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Friday, February 10, 2012

Crisfield, Princess Anne to strike deal in ethics cases

CRISFIELD -- Both towns in Somerset County seeking exemptions from a new state ethics law will get to plead their cases before the Maryland State Ethics Commission on the same day.
A hearing for Crisfield has been set for May 10, which is when Princess Anne officials also are scheduled to appear.
But getting the exemptions could prove difficult, Robin Cockey, attorney for Crisfield, told City Council members at a meeting this week.
"It's an uphill battle, I've been told," he said.
The Ethics Commission has already turned down similar requests from other Maryland towns.
Although the commission can grant exemptions to small towns in which the ethics law requirements may be burdensome, Cockey said Crisfield needs to demonstrate how it is unique.
"They've made it crystal clear to us that a generic argument won't cut it," Cockey said.
City Council members -- who adopted a new ethics ordinance in September -- decided last month to seek an exemption from new state requirements, saying the disclosure of certain personal financial information is too intrusive and will limit the number of people willing to seek public office.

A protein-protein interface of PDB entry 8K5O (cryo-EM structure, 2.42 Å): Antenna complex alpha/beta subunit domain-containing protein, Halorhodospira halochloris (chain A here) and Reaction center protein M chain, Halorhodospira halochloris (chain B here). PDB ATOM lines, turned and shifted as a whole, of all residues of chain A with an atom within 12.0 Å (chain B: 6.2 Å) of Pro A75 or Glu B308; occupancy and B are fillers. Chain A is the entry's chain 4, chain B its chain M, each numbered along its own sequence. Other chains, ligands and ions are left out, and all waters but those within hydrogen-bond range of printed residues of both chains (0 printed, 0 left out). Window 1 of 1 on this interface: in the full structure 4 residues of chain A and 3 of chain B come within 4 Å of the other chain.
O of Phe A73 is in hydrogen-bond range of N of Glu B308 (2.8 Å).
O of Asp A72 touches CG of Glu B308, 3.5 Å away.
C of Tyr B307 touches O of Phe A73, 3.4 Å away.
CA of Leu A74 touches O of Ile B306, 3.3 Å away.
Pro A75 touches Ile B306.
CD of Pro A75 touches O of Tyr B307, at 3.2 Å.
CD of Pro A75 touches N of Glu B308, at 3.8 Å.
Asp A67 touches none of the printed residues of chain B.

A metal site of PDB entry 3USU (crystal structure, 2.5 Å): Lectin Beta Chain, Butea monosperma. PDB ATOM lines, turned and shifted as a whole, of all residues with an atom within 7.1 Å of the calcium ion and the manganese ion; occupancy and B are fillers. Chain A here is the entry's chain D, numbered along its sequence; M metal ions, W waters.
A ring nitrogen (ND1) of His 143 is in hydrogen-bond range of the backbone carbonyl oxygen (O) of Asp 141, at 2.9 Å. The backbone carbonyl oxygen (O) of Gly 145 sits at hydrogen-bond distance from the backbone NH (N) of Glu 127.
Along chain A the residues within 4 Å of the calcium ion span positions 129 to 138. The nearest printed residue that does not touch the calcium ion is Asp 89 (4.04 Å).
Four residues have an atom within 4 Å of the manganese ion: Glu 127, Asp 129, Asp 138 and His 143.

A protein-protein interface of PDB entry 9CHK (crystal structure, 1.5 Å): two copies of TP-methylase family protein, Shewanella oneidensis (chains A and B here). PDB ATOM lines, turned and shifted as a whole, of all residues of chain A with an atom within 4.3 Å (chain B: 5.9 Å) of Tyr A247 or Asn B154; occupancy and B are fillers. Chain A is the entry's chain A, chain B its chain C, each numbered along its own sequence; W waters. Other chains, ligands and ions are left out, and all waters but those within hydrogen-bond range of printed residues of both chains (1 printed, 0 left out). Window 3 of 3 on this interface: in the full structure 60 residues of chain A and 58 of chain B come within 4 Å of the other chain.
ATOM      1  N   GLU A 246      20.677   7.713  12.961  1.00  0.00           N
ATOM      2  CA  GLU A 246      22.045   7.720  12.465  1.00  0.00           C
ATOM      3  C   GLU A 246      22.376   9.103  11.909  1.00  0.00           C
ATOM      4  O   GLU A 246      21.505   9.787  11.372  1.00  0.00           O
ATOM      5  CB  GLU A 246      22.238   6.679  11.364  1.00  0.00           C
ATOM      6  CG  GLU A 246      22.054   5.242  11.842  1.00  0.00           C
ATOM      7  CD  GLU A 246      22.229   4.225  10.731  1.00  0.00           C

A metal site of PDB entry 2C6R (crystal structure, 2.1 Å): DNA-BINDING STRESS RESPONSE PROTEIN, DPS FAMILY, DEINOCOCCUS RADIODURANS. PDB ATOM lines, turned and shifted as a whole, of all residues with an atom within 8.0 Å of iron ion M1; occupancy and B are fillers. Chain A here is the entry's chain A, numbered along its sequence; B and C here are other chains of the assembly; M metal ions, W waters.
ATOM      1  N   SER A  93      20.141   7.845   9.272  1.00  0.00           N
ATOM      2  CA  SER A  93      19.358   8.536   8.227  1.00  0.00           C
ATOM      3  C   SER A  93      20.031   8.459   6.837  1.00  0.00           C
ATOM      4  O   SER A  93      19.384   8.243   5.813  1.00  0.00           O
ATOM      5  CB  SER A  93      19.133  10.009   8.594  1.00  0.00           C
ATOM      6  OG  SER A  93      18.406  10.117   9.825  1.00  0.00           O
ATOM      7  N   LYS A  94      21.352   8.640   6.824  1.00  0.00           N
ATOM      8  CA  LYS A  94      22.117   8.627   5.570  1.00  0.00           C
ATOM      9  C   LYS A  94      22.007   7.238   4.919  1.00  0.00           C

Councilman Mark Konapelsky also questioned whether the council's vote was forced by Mayor Percy Purnell, who told the City Council that state grants for a wind turbine and other city projects might not come through if an ethics ordinance wasn't adopted.
Council members went ahead with the adoption of the ordinance as a result.
Later, Konapelsky said he checked with state officials who told him the city's grant applications would not be jeopardized if the city sought exemption.
In August, Princess Anne Town Commissioners agreed to table adoption of a town ordinance and to seek exemption from the State Ethics Commission.
Officials in both towns have said most residents will think twice about running for elected office or agreeing to serve on an appointed board because of the new requirements.
Under the new state law, candidates for office must fill out forms that include nine pages of financial disclosure for the candidate, their spouse and any children living at home who have incomes.
To a lesser degree, the law also requires certain disclosures by town department heads and members of appointed boards as well.
The new law also requires the appointment of local ethics commissions.

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